The bridge got its name as a compromise between politicians on both sides of the Mississippi River, who had different ideas for the name of the bridge. The Missouri side wanted to name the bridge after the St. Louis Cardinals’ legendary outfielder and first baseman Stan Musial, who died last year, and the Illinois side wished to honor military veterans. In the end both sides won, and this past summer the bridge was officially named the Stan Musial Veterans Memorial Bridge (SMVMB).


Congratulations to our winners: Nathan Lang, a senior project engineer with Merrill Iron & Steel, Inc. in Schofield, Wis. (an AISC member and AISC certified fabricator); Bob Brendel, a special assignments coordinator with MoDOT; and Matthew Lombardo, a project structural engineer with McPherson Design Group in Norfolk, Va.


You can read more about the Stan Musial Veterans Memorial Bridge project from the November 2013 issue of MSC.


And you can test your steel structure knowledge right here on our MSC website on the last Friday of each month, where a new photo will be posted to the Steel in the News section as our weekly “Steel Shot.” Your challenge is to correctly answer the trivia question provided in the news post, based on what you see in the photo. Our next question will be posted on Friday, February 28, at noon (CST).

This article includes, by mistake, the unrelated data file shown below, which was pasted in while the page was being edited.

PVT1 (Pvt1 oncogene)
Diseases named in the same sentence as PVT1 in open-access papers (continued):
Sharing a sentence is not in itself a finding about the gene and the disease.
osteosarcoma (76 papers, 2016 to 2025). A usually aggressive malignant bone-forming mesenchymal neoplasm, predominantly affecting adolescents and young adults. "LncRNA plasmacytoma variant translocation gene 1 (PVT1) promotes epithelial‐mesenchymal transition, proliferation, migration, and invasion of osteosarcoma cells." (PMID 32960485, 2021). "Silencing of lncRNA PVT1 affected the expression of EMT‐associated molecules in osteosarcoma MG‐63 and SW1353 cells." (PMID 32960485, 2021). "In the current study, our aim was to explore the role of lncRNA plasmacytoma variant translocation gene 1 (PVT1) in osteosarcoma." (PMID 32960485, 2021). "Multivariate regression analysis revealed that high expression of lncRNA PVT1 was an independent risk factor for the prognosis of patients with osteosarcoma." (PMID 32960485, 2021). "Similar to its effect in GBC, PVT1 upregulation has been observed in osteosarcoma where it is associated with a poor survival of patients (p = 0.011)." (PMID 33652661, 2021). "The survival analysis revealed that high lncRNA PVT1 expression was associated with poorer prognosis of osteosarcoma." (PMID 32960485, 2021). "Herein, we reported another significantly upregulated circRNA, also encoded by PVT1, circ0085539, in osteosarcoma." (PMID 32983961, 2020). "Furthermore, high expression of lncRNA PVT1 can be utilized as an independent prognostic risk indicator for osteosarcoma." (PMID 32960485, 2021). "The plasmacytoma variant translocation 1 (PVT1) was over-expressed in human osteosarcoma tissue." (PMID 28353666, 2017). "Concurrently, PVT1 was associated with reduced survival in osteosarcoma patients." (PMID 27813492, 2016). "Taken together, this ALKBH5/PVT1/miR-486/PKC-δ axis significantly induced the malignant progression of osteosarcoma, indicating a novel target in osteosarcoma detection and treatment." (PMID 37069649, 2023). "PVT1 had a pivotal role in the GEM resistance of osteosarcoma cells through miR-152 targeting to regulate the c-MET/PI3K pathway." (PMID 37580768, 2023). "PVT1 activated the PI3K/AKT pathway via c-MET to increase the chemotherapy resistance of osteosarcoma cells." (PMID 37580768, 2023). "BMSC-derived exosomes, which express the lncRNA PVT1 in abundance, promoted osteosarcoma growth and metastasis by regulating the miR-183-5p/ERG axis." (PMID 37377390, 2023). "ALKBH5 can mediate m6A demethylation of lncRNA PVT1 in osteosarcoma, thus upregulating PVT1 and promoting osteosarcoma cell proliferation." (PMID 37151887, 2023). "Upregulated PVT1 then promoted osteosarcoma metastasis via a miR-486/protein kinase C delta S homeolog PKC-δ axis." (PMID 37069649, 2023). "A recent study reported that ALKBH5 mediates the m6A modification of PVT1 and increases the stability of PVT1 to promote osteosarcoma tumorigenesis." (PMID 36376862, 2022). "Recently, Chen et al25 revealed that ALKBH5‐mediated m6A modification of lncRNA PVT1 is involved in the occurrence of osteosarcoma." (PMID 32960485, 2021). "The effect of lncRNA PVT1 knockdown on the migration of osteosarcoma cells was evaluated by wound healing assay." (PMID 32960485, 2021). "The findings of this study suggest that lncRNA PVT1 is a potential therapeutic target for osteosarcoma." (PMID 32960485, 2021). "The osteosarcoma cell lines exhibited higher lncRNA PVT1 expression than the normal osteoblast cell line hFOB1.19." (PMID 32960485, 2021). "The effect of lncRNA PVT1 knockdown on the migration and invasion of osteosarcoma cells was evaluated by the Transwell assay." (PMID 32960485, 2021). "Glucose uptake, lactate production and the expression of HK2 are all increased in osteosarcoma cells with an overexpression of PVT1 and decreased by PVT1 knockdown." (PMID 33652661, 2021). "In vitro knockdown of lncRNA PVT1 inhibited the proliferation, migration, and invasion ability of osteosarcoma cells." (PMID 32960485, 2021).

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AISC’s Spring Seminar Series to Visit 24 Cities
Posted by Tasha Weiss on January 30, 2014 at 5:09 PM.

No matter what type of building you’re designing, AISC’s semi-annual Louis F. Geschwindner Seminar Series is a great opportunity to enhance your professional knowledge as you learn from masters in the industry, live and in person. This season, become more efficient in seismic design with a seminar focused on the new edition of the AISC Seismic Design Manual and recently updated AISC Seismic Provisions. This seminar will be offered in 24 cities around the U.S. from February 20 to late May. Register at


This full-day seminar will highlight proper application of key design and detailing requirements featured in the Second Edition AISC Seismic Design Manual and introduce important technical changes contained in the 2010 AISC Seismic Provisions. The presentation will include useful tools and resources, including course notes and design examples, and attendees will receive 0.8 CEUs/8.0 PDHs.


The Second Edition Seismic Design Manual is available for purchase at a discounted rate of $100 (a $350 value) when you pre-register for the seminar; all copies of the Manual will be distributed on-site at the seminar.


For additional information on AISC’s Spring Seminar Series, including registration details and pricing, go to AISC also offers live webinars and other steel-related continuing education opportunities throughout the year. To learn more, visit AISC’s Continuing Education page.

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Engineers Week Offers Students Real-World Experience
Posted by Tasha Weiss on January 29, 2014 at 7:22 PM.